Province’s green act empowers local utilities

TORONTO, ONTARIO - Toronto Hydro has long argued that local utilities, not the province, are better positioned to drive energy conservation and spur community-based clean power projects.

It makes sense. Communities have their own differences and unique needs and a top-down approach doesn't always work. Give local utilities a little more say over the destinies of their own communities and there's a better chance, it's reasonable to assume, of reaching provincial green-energy and conservation goals.

That theory will soon be tested under the Ontario government's Green Energy Act. The proposed legislation gives local electric utilities the right, for the first time, to own and operate renewable energy facilities (as long as they don't exceed 10 megawatts), combined heat-and-power plants and energy storage facilities. They also get more control over conservation programs and a way to recoup all associated costs through rate increases.

"It gives us some of the tools we didn't have before," says David O'Brien, CEO of Toronto Hydro.

This is a big deal, particularly at a time when economic uncertainty has caused many projects to stall.

Municipal-owned utilities aren't stuck in the same kind of credit squeeze faced by private-sector developers and their cost of borrowing is much lower. Local utilities better understand the design and limitations of their own networks and the power needs of their communities. They're also less likely to bog down their own projects with red tape.

In Toronto, there's much talk about the need to build a third transmission line into the city to accommodate electricity demand and improve power reliability as the population grows. A few possible line routes have been thrown around, but the most controversial would be a corridor running through the east-end communities of Scarborough, Leaside and Riverdale.

Energy and Infrastructure Minister George Smitherman recently told the Star that empowering local utilities ¬Ė in this case, Toronto Hydro ¬Ė to aggressively pursue distributed-generation projects could achieve the same goals as building a third line.

He called the whole idea of a third line "really ugly politics" and labelled it a billion-dollar decision nobody wants to make. "But if you make a move into distributed generation you can address reliability, which is what the third line seeks to get at," he said.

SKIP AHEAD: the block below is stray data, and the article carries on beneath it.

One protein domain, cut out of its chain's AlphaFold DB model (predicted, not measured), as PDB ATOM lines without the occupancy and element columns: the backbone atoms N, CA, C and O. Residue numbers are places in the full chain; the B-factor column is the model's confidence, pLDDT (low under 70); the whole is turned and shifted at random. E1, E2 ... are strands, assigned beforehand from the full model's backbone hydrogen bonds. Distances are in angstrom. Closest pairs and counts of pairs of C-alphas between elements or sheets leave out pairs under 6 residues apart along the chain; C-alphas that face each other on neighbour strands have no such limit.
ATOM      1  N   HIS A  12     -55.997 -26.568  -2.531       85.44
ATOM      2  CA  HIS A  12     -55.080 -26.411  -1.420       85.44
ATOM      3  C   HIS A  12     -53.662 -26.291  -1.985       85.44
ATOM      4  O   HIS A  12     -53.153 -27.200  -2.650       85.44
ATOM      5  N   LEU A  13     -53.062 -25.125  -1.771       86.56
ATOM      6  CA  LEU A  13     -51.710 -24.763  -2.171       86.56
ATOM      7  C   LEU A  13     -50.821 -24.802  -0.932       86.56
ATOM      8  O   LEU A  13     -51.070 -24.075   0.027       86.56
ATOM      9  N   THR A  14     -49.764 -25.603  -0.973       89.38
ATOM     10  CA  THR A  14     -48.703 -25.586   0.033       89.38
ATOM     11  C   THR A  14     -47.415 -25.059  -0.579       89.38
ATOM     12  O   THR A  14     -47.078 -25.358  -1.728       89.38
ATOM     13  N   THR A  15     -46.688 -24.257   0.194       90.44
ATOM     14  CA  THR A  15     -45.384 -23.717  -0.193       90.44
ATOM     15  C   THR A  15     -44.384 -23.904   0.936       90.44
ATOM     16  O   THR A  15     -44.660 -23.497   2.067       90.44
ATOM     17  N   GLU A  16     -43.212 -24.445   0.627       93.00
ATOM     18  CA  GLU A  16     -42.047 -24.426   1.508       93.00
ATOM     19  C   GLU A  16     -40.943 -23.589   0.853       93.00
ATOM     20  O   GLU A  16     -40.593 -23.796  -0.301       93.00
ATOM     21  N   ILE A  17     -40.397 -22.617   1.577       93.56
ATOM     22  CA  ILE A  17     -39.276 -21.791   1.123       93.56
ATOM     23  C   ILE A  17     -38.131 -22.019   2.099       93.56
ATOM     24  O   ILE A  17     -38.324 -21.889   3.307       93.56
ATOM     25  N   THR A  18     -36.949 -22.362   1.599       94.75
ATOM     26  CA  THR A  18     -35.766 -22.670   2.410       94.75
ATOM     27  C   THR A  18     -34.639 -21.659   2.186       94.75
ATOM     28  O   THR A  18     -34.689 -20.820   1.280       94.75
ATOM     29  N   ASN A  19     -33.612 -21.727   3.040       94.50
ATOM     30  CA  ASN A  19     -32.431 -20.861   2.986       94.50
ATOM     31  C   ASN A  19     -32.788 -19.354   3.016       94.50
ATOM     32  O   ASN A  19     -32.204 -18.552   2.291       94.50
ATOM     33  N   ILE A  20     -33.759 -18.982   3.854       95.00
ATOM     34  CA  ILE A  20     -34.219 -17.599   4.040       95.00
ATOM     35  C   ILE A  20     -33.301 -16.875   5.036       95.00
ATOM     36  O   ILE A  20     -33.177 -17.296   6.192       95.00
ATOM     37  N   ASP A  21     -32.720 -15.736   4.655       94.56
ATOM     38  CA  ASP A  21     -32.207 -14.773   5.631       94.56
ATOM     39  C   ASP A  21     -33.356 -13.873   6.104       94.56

And keep in mind that the Ontario Power Authority still has plans establish one more natural gas-fired power plant around Toronto, in addition to the one currently in the works in York Region and another being planned in the southwest GTA.

"I think if we demonstrate our progress, and demonstrate our seriousness, those are both examples of big expenditures that can be offset by a focus on bringing in more renewables,'' said Smitherman.

Sounds promising, except for one major snag: the transmission infrastructure connecting to central Toronto can't accommodate the flood of projects required to offset those big expenditures.

Specifically, the Leaside and Manby transformer stations pose a short-circuit risk if too much distributed generation is built downtown. In an optimistic scenario, 90 megawatts is the limit, but the likely limit is well below 50 megawatts. That amount of power capacity will not displace the need for a transmission line or a 300-megawatt gas plant.

So, are there any plans to upgrade these stations? It's not like we didn't see this coming. "The transmission system serving the city's core is aging with a large proportion of circuit breakers, underground cables and overhead circuits more than forty years old," Hydro One wrote in a July 2007 report.

In fall 2008, Toronto Hydro and the Ontario Power Authority began a joint study on the potential of distributed generation in central and downtown Toronto, as well as what it would take and cost to upgrade transmission to accommodate this power.

"We are looking at potentially trying to come up with a distributed generation plan that is fairly large scale," says Bing Young, director of transmission integration at the power authority. By large scale, he's talking about 300 megawatts.

"It's quite a significant engineering undertaking. Regardless of who the developer is ¬Ė whether Toronto Hydro or some (private) project developer ¬Ė the planning work still needs to be done."

The analysis won't be complete for a few weeks and a decision on what to do and how to do it likely won't happen until sometime in 2010. Groups like the Ontario Clean Air Alliance worry that the transmission constraints won't be fixed until 2011, earliest, which means Toronto Hydro will have to wait at least two years before exercising its new powers under the Green Energy Act.

"I think we've got to fast track some of this stuff," says O'Brien, who at the same time is sympathetic to the challenges that lie ahead for Hydro One.

But the city can only wait so long, he adds.

"The third line time frame is around 2014. It's not that far out. We may have a year or so to figure out what we're going to do on this thing. Can distributed generation and other measures replace the third line? We don't know yet."

Smitherman, for his part, says he'll soon be issuing a directive that Hydro One speed up transmission projects, including high-priority upgrades around Toronto. He wants the provincial utility to be a more proactive organization that acts with a sense of urgency. Good luck with that, some industry experts say.

"I hear you," says Smitherman. "Everybody has that instinct ¬ó there's these big hydro agencies and they've been around forever and they go about their own pace."

For those who doubt Smitherman will be able to change that culture, he replies: "Do me a small favour? Just watch me."

Oh, don't worry. We will.


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